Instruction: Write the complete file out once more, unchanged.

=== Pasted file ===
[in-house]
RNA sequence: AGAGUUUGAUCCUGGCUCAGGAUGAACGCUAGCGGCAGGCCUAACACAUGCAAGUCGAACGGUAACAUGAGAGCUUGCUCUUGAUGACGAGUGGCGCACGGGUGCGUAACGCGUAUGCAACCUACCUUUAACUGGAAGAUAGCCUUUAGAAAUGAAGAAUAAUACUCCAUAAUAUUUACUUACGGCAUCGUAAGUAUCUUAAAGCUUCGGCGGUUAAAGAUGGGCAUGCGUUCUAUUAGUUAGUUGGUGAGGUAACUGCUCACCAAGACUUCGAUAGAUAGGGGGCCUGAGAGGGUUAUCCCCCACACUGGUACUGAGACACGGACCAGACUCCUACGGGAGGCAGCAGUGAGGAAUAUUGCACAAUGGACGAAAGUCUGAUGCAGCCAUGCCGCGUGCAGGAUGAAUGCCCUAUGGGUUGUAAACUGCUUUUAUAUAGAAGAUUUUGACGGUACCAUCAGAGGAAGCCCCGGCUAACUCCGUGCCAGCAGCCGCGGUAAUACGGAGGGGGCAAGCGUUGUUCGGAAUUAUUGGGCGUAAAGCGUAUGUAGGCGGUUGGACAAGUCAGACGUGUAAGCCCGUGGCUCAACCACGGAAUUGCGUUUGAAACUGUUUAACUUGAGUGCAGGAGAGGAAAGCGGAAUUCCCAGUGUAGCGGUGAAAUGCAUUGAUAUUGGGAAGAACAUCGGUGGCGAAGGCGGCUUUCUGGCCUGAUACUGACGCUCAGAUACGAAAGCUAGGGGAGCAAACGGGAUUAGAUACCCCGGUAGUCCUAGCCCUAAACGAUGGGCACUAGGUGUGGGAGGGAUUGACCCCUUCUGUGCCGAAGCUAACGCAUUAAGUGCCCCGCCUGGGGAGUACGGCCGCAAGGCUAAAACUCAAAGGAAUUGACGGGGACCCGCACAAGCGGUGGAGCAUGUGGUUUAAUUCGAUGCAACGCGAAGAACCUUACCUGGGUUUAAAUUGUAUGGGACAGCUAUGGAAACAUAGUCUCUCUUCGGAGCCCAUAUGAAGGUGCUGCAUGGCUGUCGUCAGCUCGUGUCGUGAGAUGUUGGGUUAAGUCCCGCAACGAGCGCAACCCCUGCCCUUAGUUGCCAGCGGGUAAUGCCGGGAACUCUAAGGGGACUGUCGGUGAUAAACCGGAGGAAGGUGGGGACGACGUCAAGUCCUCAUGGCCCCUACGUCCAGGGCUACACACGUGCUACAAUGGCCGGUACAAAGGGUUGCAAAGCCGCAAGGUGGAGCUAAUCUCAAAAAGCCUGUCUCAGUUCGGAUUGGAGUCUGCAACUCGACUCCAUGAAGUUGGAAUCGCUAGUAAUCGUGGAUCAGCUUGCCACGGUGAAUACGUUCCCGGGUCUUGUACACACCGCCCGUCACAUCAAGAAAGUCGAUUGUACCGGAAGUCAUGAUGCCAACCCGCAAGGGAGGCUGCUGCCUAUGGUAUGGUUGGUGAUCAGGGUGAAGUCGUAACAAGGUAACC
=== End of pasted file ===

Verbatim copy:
[in-house]
RNA sequence: AGAGUUUGAUCCUGGCUCAGGAUGAACGCUAGCGGCAGGCCUAACACAUGCAAGUCGAACGGUAACAUGAGAGCUUGCUCUUGAUGACGAGUGGCGCACGGGUGCGUAACGCGUAUGCAACCUACCUUUAACUGGAAGAUAGCCUUUAGAAAUGAAGAAUAAUACUCCAUAAUAUUUACUUACGGCAUCGUAAGUAUCUUAAAGCUUCGGCGGUUAAAGAUGGGCAUGCGUUCUAUUAGUUAGUUGGUGAGGUAACUGCUCACCAAGACUUCGAUAGAUAGGGGGCCUGAGAGGGUUAUCCCCCACACUGGUACUGAGACACGGACCAGACUCCUACGGGAGGCAGCAGUGAGGAAUAUUGCACAAUGGACGAAAGUCUGAUGCAGCCAUGCCGCGUGCAGGAUGAAUGCCCUAUGGGUUGUAAACUGCUUUUAUAUAGAAGAUUUUGACGGUACCAUCAGAGGAAGCCCCGGCUAACUCCGUGCCAGCAGCCGCGGUAAUACGGAGGGGGCAAGCGUUGUUCGGAAUUAUUGGGCGUAAAGCGUAUGUAGGCGGUUGGACAAGUCAGACGUGUAAGCCCGUGGCUCAACCACGGAAUUGCGUUUGAAACUGUUUAACUUGAGUGCAGGAGAGGAAAGCGGAAUUCCCAGUGUAGCGGUGAAAUGCAUUGAUAUUGGGAAGAACAUCGGUGGCGAAGGCGGCUUUCUGGCCUGAUACUGACGCUCAGAUACGAAAGCUAGGGGAGCAAACGGGAUUAGAUACCCCGGUAGUCCUAGCCCUAAACGAUGGGCACUAGGUGUGGGAGGGAUUGACCCCUUCUGUGCCGAAGCUAACGCAUUAAGUGCCCCGCCUGGGGAGUACGGCCGCAAGGCUAAAACUCAAAGGAAUUGACGGGGACCCGCACAAGCGGUGGAGCAUGUGGUUUAAUUCGAUGCAACGCGAAGAACCUUACCUGGGUUUAAAUUGUAUGGGACAGCUAUGGAAACAUAGUCUCUCUUCGGAGCCCAUAUGAAGGUGCUGCAUGGCUGUCGUCAGCUCGUGUCGUGAGAUGUUGGGUUAAGUCCCGCAACGAGCGCAACCCCUGCCCUUAGUUGCCAGCGGGUAAUGCCGGGAACUCUAAGGGGACUGUCGGUGAUAAACCGGAGGAAGGUGGGGACGACGUCAAGUCCUCAUGGCCCCUACGUCCAGGGCUACACACGUGCUACAAUGGCCGGUACAAAGGGUUGCAAAGCCGCAAGGUGGAGCUAAUCUCAAAAAGCCUGUCUCAGUUCGGAUUGGAGUCUGCAACUCGACUCCAUGAAGUUGGAAUCGCUAGUAAUCGUGGAUCAGCUUGCCACGGUGAAUACGUUCCCGGGUCUUGUACACACCGCCCGUCACAUCAAGAAAGUCGAUUGUACCGGAAGUCAUGAUGCCAACCCGCAAGGGAGGCUGCUGCCUAUGGUAUGGUUGGUGAUCAGGGUGAAGUCGUAACAAGGUAACC